Yesterday's Speech from the Throne matched expectations as the focus was unsurprisingly on the Conservatives' five priorities.  There were, however, several noteworthy inclusions and omissions. 

While there was no specific mention of copyright and the WIPO Treaties, Howard rightly points out that speech did say that "significant treaties will be submitted for votes in Parliament." What does that mean?  My guess is that it means whatever you want it to mean.  If you've been lobbying furiously to move forward on WIPO, you likely think that it foreshadows new copyright legislation.  If you're opposed to WIPO-like reforms, you note that the context for this commitment came within the discussion of the role of parliamentarians.  That reinforces that MPs, not trade negotiators, ultimately decide Canadian policy.  Regardless, although it certainly opens the door to a future statute, it is a far cry from prior Throne Speeches that included more specific commitments.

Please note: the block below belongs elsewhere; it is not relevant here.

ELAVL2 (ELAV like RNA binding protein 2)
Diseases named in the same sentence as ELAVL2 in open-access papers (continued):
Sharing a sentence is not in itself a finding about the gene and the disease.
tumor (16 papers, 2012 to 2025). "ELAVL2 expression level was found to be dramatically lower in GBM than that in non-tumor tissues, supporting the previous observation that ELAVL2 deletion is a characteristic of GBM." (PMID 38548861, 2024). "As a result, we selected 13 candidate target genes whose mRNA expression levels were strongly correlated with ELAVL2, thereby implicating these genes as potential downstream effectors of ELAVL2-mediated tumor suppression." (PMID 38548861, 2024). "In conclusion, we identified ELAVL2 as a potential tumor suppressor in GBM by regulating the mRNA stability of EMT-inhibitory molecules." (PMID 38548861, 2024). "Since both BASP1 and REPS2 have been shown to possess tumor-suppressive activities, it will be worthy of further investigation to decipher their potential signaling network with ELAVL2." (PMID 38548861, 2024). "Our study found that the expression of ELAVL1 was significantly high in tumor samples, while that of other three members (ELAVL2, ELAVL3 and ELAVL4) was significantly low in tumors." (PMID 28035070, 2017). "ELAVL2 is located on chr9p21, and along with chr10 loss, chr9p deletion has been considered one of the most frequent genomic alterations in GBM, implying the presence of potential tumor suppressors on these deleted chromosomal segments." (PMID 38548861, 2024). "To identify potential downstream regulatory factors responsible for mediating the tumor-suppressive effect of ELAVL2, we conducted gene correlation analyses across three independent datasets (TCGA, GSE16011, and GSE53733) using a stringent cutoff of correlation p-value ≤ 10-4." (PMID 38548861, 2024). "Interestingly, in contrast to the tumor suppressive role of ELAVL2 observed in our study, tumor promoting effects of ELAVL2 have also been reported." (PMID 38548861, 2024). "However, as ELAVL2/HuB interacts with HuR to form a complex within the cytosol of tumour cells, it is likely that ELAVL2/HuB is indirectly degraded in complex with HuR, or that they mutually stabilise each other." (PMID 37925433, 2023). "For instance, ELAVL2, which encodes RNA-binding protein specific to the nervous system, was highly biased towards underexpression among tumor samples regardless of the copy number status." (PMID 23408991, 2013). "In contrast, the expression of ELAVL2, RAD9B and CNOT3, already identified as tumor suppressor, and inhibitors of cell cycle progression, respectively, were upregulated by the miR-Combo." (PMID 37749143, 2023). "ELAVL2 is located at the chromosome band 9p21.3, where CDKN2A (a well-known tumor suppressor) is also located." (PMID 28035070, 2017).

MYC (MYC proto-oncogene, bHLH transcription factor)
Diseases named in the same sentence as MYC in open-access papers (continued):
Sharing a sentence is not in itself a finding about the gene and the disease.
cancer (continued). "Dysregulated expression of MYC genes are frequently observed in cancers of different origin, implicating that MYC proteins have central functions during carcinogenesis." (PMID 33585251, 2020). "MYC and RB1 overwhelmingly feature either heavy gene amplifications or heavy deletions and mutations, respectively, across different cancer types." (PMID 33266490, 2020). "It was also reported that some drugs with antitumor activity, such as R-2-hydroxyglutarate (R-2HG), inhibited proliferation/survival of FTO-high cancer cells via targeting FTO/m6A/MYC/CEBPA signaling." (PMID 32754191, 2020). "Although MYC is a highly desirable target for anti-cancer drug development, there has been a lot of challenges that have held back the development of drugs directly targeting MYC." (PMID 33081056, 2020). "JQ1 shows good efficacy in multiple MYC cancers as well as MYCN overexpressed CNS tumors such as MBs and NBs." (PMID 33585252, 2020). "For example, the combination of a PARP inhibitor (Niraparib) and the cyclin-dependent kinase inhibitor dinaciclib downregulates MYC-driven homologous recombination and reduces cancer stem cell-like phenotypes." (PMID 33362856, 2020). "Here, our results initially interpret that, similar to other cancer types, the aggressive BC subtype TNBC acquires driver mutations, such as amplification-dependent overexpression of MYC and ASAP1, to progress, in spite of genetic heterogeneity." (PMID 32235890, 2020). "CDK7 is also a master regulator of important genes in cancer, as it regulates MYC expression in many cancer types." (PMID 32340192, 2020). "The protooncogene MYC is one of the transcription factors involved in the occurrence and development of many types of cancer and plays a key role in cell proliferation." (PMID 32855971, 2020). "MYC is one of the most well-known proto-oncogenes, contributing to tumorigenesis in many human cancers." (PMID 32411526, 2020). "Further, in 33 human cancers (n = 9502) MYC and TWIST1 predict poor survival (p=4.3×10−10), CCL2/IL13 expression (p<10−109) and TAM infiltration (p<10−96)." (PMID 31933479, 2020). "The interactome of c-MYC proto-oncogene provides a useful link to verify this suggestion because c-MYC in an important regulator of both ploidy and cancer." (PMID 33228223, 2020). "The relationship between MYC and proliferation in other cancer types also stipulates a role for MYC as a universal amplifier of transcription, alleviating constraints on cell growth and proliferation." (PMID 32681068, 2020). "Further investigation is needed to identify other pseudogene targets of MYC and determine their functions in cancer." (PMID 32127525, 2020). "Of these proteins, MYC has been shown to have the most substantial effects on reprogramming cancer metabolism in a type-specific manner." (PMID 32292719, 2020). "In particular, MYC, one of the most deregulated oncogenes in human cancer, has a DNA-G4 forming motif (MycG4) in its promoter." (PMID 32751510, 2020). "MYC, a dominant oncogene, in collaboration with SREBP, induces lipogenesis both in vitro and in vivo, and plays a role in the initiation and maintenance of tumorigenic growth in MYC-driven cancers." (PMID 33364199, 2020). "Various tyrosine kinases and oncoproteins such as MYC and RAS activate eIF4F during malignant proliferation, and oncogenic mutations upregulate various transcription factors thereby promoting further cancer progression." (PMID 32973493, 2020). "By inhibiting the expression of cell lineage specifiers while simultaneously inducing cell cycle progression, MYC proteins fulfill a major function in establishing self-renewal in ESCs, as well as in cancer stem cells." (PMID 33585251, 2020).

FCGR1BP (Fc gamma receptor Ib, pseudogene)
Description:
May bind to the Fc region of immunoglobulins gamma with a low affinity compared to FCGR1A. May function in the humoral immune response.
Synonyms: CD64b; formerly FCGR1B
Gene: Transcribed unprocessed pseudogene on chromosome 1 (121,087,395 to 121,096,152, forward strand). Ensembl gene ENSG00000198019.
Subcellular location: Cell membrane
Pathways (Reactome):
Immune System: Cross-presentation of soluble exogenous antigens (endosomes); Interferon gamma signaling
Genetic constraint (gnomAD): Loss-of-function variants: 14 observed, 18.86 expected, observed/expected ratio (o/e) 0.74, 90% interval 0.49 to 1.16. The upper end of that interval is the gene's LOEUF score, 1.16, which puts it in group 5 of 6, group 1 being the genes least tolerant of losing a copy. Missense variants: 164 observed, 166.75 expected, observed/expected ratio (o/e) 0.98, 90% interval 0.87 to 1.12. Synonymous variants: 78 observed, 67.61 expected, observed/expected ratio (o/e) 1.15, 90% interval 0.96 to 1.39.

It is also worth noting what was not included in the speech.  The speech specifically mentions three statutes that will face parliamentary review this year.  PIPEDA is not among them, despite the fact that there is a mandated review scheduled for the fall.  This suggests that the privacy law review may not be a particular priority.  Moreover, there is no mention of anti-spam legislation or lawful access, which could have been included within the law and order initiative nor of telecom reform, which could have been referenced under the pledge to "promote a more competitive, more productive economy."

All in all, the most important sentences may well be "the Government's clear and focused agenda reflects its commitment to Canadians. It will not try to do all things at once."  It confirms that there are lots of issues that will take a back seat until the stated priorities are addressed.

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